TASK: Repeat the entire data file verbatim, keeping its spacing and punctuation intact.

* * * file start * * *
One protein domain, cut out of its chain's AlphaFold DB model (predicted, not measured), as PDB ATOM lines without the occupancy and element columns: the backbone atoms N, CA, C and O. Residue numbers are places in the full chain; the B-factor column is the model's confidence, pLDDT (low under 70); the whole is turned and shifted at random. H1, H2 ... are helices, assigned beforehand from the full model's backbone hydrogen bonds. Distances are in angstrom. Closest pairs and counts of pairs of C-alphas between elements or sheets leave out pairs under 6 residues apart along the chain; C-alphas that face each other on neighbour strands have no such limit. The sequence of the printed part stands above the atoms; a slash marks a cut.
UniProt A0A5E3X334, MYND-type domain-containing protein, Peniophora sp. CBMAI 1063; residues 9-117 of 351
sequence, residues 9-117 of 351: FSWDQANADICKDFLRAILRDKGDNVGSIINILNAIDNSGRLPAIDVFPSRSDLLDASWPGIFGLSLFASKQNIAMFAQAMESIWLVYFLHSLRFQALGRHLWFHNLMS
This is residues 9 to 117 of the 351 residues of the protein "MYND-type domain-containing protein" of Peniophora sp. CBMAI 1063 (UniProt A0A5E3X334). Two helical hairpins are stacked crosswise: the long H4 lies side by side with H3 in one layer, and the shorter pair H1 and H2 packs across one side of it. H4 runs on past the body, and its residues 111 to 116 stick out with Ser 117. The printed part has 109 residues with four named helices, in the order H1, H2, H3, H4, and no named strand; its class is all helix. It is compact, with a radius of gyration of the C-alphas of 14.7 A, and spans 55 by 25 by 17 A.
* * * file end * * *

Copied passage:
One protein domain, cut out of its chain's AlphaFold DB model (predicted, not measured), as PDB ATOM lines without the occupancy and element columns: the backbone atoms N, CA, C and O. Residue numbers are places in the full chain; the B-factor column is the model's confidence, pLDDT (low under 70); the whole is turned and shifted at random. H1, H2 ... are helices, assigned beforehand from the full model's backbone hydrogen bonds. Distances are in angstrom. Closest pairs and counts of pairs of C-alphas between elements or sheets leave out pairs under 6 residues apart along the chain; C-alphas that face each other on neighbour strands have no such limit. The sequence of the printed part stands above the atoms; a slash marks a cut.
UniProt A0A5E3X334, MYND-type domain-containing protein, Peniophora sp. CBMAI 1063; residues 9-117 of 351
sequence, residues 9-117 of 351: FSWDQANADICKDFLRAILRDKGDNVGSIINILNAIDNSGRLPAIDVFPSRSDLLDASWPGIFGLSLFASKQNIAMFAQAMESIWLVYFLHSLRFQALGRHLWFHNLMS
This is residues 9 to 117 of the 351 residues of the protein "MYND-type domain-containing protein" of Peniophora sp. CBMAI 1063 (UniProt A0A5E3X334). Two helical hairpins are stacked crosswise: the long H4 lies side by side with H3 in one layer, and the shorter pair H1 and H2 packs across one side of it. H4 runs on past the body, and its residues 111 to 116 stick out with Ser 117. The printed part has 109 residues with four named helices, in the order H1, H2, H3, H4, and no named strand; its class is all helix. It is compact, with a radius of gyration of the C-alphas of 14.7 A, and spans 55 by 25 by 17 A.